IT Ministry Slams Twitter Over Non-Compliance With Indian Laws, Arbitrary Account Suspensions: Here Are The Highlights
The Ministry of Electronics and IT on Thursday (27 May) released a strongly worded response to Twitter over the latter's allegation of freedom of expression coming under threat in India.
Twitter has also been dragging its feet over implementing the new IT rules as it faces heat over unilaterally declaring Congress' alleged Toolkit as Manipulated Media.
Here are the top points from the IT's Ministry's rebuttal to Twitter:
Protecting free speech in India is not the prerogative of only a private, for-profit foreign entity like Twitter but it is the commitment of the world's largest democracy and its robust institutions.
Through its actions and deliberate defiance, Twitter seeks to undermine India's legal system and refuse to comply with those very regulations under which it is claiming protection from any criminal liability in India.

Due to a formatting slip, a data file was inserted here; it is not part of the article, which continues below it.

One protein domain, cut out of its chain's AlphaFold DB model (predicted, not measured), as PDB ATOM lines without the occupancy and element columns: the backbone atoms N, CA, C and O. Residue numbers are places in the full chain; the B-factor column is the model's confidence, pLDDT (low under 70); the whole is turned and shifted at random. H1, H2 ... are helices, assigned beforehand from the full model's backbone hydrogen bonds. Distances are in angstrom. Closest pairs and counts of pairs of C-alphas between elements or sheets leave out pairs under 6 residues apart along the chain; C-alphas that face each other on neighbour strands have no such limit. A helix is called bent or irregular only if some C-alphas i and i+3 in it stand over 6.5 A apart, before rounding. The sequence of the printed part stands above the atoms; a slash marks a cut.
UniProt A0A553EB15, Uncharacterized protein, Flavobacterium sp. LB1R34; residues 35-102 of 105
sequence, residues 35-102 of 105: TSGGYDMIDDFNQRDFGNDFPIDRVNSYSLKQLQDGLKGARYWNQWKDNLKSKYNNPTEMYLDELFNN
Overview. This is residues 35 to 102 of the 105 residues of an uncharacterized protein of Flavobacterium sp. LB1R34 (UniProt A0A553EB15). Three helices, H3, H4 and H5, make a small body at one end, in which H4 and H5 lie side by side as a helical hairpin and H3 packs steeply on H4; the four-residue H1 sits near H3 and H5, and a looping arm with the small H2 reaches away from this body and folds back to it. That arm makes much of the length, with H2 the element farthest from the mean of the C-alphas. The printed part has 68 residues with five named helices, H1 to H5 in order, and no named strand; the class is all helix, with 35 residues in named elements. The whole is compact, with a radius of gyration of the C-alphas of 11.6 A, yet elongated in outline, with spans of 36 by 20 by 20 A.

If Twitter is so committed to Freedom of Speech then why does it not set up such a mechanism in India of its own. The purported commitment of Twitter thus not only sounds hollow but also completely self-serving.
The only instance of scuttling free speech on Twitter is Twitter itself and its opaque policies, as a result of which people's accounts are suspended and tweets deleted arbitrarily without recourse.
Twitter needs to stop beating around the bush and comply with the laws of the land. Twitter is just a social media platform and has no locus in dictating what should India's legal framework be.
Twitter has claimed that it is committed to the people of India which has been most invisible in recent times. For example it showed parts of Ladakh as Chinese territory and rectified it only after repeated reminders. Twitter refused to take prompt action to block content which spread a fake genocide plan in the aftermath of the 26 January Red Fort violence. Twitter took no action against fake narratives like labelling B.1.617 Coronavirus mutant as Indian variant despite strict WHO guidelines.
It is high time that Twitter disabuses itself of this grandiosity and comply with the laws of India.
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